The ensuing drive saw OSU tie the game on a ten-play, 83-yard march, with the last play snapped with 17 seconds left on the clock. OSU had two timeouts, but with a series of incomplete passes and first-down runs the amount of time they would have saved with them was negligible; anyway the point is that it is dumb to give the opposition 15 free seconds for a two minute drill and that this dumbness is endemic to the program now. Remember the free Hail Mary Michigan gave to Penn State? Yeah.
Defense. I don't really have much to say other than it was yet another clobbering—5 TDs on 9 drives is a clobbering—in which Michigan just could not cope with the multiple exposures to one-on-one tackling that Meyer's offense exposes you to. Not many have. The key to stopping offenses like this is having a defensive line that kicks the opposing OL's ass, as Penn State did and Stanford occasionally has against Oregon. That wasn't happening without Frank Clark, and probably wasn't happening even with him.
It was disappointing that Raymon Taylor got beat on two big plays, one the 52 yard bomb to Devin Smith, the other an opportunity to boot OSU off the field on their end-of-half drive.
Best: Why Can't They Make the Whole Season Out of OSU's Defense?
To paraphrase Jerry Seinfeld, if Michigan is only capable of playing this way offensively when they line up against OSU, they might as well just schedule the Buckeyes 12 times. Devin Gardner did throw the interception, and it was his fumble on a sack that OSU returned for a defensive TD following Elliott's TD run, but he also threw the ball as well as he has in weeks, completing over 2/3's of his passes for 233 yards and 2 TDs, and spread out the receptions to 9 different players, 10 if you include the throwback pass he caught from Drake Johnson on a pretty brilliant playcall that helped Michigan tie the game at 21 in the 3rd. It wasn't anywhere close to his record-breaking performance from last year, but Gardner acquitted himself well enough in his final game as a Wolverine, and it was a bit poetic that his last completion of his career was a great little throw and catch to Canteen for Michigan's last TD. Of course, the fact it was in a game Michigan wound up losing by 14 takes a bit of luster off the rose, but this is the "happy thoughts" part of this diary.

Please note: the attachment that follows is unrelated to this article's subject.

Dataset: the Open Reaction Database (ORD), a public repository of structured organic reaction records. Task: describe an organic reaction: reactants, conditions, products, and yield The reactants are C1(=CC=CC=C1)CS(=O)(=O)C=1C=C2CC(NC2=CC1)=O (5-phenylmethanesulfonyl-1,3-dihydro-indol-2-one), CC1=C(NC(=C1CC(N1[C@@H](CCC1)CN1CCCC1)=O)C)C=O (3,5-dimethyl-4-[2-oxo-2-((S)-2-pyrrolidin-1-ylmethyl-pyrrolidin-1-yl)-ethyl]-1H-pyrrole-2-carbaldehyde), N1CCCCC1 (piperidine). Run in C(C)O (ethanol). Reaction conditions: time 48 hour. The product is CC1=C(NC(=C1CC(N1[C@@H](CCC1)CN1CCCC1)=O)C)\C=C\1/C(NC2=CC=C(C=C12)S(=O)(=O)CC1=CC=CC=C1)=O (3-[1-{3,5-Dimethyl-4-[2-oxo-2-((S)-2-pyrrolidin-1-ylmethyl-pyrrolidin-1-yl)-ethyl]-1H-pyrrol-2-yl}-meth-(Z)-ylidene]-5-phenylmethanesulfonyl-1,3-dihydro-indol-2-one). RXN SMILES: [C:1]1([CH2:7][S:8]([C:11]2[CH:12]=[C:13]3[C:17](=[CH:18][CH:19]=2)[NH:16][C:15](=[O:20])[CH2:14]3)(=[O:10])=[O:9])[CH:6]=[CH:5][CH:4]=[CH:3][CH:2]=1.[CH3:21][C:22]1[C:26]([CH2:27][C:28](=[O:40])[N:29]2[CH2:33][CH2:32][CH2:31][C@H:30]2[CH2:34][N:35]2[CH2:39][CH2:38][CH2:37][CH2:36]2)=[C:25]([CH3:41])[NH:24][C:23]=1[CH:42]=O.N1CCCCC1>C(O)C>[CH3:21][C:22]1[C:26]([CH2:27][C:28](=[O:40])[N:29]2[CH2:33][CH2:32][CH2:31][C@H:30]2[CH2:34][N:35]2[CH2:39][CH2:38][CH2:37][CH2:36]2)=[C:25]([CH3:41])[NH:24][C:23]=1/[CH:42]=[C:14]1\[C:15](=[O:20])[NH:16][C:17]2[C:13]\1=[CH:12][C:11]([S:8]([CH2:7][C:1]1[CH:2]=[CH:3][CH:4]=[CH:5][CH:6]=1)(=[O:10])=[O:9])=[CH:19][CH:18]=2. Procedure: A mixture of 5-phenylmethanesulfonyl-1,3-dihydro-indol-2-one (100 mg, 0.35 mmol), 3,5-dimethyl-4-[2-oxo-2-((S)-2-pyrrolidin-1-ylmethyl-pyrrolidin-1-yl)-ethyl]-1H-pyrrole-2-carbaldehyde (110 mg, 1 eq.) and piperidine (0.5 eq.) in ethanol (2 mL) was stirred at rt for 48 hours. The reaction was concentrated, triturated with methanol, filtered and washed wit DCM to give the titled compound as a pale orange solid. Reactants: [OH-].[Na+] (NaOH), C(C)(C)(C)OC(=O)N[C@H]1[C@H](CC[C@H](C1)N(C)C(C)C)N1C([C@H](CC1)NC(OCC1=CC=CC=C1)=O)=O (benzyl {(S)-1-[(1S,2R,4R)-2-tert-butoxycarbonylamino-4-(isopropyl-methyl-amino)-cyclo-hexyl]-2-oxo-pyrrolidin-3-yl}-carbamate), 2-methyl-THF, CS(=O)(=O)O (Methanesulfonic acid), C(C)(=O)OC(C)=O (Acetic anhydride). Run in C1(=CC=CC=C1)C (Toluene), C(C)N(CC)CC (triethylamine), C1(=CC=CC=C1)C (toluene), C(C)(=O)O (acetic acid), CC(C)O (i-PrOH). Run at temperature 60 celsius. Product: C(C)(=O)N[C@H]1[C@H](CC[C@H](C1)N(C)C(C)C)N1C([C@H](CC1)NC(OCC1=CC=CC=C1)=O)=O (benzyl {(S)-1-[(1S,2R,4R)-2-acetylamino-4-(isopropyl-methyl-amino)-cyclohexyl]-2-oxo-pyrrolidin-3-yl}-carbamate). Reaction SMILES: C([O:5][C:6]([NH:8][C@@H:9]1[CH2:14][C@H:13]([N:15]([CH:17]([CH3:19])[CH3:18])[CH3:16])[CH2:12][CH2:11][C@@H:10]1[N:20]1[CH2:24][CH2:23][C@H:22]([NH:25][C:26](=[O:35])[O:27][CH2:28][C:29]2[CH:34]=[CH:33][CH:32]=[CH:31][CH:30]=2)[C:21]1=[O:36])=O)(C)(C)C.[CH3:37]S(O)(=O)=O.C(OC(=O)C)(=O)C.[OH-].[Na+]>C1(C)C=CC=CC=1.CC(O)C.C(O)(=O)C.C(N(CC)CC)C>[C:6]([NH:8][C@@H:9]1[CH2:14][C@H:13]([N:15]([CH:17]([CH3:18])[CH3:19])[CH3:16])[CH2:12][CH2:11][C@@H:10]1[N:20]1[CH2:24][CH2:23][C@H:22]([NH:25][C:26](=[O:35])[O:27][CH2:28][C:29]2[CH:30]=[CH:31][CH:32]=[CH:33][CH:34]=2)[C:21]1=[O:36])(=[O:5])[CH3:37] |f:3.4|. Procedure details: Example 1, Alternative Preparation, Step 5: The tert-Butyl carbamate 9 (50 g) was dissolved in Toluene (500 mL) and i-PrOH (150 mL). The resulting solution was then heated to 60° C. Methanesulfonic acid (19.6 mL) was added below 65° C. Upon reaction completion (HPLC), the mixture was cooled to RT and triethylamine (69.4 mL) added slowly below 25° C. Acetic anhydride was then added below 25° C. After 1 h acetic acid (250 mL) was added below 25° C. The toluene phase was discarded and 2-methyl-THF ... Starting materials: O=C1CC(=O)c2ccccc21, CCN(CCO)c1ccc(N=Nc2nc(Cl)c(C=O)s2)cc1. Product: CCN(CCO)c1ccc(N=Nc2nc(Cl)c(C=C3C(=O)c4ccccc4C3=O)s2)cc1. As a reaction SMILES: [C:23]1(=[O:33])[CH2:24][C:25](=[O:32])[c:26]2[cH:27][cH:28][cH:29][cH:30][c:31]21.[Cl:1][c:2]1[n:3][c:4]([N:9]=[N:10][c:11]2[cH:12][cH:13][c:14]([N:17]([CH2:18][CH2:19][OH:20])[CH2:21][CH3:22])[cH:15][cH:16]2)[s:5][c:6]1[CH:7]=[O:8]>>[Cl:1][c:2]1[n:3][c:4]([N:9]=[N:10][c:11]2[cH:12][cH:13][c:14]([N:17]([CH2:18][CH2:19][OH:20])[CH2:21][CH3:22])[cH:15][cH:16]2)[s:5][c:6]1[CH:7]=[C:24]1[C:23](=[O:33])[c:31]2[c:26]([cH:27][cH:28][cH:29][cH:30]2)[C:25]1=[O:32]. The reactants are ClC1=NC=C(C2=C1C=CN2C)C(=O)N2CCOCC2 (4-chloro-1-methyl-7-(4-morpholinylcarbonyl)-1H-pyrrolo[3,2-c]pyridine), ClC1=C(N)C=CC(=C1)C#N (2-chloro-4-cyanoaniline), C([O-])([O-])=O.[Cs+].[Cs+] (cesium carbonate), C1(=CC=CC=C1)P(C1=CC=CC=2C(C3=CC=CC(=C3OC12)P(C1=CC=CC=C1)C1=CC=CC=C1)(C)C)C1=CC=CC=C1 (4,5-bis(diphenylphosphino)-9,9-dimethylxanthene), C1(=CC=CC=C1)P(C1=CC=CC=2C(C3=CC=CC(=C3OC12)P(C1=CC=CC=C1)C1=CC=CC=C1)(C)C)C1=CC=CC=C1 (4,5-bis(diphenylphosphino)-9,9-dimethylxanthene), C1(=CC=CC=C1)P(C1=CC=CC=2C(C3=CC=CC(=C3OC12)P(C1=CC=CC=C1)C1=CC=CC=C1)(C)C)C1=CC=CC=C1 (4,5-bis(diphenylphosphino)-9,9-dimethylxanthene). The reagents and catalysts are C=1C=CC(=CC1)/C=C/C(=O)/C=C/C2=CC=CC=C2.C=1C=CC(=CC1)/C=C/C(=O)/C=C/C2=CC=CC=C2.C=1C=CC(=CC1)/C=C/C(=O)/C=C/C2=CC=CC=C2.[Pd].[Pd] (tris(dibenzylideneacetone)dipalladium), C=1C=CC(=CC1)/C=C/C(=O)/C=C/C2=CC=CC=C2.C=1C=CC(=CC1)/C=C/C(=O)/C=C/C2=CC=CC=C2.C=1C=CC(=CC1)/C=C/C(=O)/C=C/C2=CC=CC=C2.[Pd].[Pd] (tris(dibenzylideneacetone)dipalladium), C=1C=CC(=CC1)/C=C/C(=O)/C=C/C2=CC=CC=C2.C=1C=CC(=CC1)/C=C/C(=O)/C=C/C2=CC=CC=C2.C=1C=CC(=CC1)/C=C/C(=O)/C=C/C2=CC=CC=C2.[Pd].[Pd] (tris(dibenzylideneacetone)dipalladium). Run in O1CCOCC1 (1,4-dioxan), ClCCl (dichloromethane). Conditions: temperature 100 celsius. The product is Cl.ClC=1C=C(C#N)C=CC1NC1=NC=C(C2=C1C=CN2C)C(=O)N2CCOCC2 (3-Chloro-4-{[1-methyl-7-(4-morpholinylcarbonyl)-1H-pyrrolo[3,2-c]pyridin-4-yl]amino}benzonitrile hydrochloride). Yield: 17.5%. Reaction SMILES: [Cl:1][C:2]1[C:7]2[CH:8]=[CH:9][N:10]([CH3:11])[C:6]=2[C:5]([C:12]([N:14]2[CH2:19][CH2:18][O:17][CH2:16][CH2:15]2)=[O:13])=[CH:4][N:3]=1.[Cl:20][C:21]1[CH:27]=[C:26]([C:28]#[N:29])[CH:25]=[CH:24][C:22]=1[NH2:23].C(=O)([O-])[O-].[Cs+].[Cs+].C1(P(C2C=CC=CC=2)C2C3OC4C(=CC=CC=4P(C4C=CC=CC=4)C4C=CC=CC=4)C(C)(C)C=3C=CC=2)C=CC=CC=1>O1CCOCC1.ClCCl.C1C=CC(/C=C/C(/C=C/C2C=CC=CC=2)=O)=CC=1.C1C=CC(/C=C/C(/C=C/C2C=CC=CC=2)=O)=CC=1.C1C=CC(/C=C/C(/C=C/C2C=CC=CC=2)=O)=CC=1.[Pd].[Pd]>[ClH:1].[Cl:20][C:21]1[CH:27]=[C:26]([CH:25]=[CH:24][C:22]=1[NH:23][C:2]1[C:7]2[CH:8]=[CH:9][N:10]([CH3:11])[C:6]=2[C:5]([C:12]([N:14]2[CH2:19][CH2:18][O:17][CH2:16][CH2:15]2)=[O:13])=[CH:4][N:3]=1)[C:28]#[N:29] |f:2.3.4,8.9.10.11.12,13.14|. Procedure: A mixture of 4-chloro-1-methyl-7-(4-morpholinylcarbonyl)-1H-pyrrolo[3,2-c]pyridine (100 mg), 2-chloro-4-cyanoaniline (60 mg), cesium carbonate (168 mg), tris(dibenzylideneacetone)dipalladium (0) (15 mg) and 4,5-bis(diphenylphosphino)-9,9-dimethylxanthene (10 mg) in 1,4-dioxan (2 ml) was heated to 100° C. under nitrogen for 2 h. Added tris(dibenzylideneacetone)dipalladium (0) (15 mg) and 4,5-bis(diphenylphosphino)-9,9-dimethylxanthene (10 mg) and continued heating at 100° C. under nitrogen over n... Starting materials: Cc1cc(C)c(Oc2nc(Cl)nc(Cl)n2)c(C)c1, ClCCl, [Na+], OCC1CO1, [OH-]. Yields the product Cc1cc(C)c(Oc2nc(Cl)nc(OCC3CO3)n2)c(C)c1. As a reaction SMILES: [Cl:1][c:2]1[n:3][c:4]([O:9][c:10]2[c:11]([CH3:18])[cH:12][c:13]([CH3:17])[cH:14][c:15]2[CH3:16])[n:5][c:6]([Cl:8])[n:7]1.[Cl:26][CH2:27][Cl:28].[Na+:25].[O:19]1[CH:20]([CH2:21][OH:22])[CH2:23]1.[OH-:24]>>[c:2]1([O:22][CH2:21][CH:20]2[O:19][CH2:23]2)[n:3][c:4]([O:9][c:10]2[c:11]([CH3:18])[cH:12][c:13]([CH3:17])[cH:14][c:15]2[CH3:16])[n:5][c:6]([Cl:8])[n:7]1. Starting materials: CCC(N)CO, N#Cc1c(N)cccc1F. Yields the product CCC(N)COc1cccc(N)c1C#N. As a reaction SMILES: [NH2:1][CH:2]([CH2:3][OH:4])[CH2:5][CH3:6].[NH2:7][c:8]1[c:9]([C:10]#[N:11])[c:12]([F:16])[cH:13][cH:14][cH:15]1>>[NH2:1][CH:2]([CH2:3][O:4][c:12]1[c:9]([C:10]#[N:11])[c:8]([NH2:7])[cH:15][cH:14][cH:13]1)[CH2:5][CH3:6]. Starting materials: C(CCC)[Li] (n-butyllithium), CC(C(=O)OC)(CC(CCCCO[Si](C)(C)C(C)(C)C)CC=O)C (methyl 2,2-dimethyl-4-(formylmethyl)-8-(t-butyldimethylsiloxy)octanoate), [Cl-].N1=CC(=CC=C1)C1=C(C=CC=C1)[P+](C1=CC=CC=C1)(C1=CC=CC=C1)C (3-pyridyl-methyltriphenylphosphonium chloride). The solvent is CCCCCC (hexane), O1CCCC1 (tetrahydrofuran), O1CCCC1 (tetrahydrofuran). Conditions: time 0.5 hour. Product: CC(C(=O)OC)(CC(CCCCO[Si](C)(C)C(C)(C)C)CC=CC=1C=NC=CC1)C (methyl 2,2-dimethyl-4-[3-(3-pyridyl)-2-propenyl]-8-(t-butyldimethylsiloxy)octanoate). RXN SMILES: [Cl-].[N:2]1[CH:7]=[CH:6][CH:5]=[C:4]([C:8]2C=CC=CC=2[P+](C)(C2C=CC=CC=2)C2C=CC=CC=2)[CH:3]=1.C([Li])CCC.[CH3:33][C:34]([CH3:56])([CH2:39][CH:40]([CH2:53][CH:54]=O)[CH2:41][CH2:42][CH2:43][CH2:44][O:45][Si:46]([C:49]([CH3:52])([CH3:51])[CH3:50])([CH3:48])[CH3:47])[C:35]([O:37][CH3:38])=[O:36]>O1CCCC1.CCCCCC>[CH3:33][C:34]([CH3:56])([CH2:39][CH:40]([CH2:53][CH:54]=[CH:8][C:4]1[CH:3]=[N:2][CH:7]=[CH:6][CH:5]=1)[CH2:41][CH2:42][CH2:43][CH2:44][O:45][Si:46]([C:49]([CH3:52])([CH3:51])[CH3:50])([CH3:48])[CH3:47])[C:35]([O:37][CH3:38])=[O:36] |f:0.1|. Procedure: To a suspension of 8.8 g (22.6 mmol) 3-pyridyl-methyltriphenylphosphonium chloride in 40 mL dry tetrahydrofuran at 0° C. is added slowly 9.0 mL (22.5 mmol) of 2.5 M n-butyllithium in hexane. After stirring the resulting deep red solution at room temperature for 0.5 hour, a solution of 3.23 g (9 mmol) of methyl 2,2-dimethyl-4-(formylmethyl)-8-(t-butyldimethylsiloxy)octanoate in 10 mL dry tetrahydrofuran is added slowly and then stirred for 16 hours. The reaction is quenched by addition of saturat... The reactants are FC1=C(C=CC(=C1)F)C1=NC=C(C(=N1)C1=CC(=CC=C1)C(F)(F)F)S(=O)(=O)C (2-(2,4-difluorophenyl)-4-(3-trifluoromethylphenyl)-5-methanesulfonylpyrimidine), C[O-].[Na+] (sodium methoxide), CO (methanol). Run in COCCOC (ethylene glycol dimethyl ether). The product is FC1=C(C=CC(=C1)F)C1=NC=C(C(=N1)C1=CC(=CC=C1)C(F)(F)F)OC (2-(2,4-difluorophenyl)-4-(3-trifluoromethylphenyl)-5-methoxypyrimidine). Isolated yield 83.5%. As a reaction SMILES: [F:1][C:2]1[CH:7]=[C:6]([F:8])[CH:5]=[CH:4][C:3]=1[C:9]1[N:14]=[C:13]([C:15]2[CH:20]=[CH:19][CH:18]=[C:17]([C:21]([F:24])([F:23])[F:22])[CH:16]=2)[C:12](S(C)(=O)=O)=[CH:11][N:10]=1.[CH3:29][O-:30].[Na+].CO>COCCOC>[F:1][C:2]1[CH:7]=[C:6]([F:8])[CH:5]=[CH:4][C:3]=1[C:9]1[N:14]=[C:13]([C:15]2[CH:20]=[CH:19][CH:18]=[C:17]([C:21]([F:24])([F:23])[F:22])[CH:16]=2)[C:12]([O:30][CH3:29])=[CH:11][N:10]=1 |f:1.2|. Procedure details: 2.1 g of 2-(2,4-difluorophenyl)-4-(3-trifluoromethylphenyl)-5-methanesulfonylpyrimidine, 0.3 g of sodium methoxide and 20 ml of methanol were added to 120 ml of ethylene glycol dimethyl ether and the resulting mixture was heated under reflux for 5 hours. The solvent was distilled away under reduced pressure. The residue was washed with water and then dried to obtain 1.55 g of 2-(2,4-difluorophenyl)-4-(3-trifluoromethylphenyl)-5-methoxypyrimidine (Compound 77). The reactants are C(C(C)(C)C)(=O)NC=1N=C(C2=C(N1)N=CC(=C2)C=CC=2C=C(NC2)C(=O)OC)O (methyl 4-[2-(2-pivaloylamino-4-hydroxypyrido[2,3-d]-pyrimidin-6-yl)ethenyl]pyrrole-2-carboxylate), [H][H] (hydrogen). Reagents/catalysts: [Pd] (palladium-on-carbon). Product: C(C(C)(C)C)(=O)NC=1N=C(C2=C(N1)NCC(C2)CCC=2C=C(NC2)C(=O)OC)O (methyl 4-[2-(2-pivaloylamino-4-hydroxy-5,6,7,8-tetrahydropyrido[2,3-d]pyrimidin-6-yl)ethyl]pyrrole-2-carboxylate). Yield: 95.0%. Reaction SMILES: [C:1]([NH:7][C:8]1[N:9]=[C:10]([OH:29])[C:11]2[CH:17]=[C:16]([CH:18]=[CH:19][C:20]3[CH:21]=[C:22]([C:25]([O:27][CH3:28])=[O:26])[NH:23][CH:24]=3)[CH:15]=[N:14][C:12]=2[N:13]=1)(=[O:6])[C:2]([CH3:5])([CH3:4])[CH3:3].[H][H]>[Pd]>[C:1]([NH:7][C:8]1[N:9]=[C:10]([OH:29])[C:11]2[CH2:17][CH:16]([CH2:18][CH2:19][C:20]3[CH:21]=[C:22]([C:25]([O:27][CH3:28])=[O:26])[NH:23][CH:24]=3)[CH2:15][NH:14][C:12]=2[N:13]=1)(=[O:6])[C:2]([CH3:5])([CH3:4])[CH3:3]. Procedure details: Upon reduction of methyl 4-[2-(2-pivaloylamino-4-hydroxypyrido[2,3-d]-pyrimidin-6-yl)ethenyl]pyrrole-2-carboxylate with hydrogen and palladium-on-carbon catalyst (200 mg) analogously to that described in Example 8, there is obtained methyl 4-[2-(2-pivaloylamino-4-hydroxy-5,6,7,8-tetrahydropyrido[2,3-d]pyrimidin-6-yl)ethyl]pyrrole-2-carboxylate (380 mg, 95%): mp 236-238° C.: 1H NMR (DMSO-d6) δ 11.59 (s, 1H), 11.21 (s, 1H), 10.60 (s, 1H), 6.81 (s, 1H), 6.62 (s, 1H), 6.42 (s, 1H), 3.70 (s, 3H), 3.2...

When I was a kid, I heard that Bo and Woody preferred to run the ball because when you pass the ball, three things can happen and two of them are bad. The Michigan offense of the past two years has redefined that calculus. I now believe that when you pass the ball, six things can happen and five of them are bad. Of course, you have the original two bad items, the incompletion and the interception. I've seen enough of Michigan's offense to realize that we have to add these additional bad outcomes: 1) throwing screen passes for negative yardage, 2) getting sacked, and 3) getting strip-sacked.